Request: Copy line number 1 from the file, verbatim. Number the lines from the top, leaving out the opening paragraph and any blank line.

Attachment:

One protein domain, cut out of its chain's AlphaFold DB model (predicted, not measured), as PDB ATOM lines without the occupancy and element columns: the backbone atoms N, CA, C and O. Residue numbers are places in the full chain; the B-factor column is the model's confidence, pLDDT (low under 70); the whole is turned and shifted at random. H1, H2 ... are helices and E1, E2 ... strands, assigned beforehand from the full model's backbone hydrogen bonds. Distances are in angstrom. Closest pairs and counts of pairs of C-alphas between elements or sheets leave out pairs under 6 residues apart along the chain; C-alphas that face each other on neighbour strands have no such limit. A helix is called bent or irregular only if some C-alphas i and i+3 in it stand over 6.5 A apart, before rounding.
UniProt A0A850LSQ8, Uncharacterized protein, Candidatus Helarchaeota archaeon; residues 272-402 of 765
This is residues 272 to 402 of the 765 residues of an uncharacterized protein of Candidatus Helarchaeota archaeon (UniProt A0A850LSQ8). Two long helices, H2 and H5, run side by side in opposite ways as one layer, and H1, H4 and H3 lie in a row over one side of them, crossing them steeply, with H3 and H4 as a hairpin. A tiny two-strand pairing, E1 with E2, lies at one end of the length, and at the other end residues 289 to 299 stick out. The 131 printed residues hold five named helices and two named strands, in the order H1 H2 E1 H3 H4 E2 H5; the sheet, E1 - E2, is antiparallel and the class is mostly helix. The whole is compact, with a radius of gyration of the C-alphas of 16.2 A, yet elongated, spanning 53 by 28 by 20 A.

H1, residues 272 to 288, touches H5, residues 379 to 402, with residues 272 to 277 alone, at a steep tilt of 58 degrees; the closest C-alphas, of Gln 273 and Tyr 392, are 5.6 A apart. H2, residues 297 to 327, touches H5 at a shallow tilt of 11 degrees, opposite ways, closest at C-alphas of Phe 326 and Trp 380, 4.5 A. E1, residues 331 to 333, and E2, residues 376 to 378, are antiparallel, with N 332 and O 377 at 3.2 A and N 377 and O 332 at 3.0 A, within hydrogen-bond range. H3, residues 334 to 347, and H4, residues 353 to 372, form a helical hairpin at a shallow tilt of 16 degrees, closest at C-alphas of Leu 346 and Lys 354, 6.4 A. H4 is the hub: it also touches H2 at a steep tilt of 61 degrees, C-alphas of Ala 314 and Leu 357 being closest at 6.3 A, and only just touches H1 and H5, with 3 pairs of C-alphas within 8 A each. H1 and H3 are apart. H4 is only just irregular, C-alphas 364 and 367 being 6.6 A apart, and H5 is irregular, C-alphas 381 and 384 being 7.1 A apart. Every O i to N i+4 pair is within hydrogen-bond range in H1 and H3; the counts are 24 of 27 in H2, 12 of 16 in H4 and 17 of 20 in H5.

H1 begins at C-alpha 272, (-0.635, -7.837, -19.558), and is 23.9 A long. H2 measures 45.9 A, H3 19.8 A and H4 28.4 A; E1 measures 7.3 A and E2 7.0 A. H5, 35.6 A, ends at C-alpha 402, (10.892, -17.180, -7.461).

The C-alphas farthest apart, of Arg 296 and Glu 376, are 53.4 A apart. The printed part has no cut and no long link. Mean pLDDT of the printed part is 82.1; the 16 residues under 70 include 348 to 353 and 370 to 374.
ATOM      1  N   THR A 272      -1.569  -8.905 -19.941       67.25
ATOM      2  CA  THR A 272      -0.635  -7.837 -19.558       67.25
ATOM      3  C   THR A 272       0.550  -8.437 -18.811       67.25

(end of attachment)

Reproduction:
UniProt A0A850LSQ8, Uncharacterized protein, Candidatus Helarchaeota archaeon; residues 272-402 of 765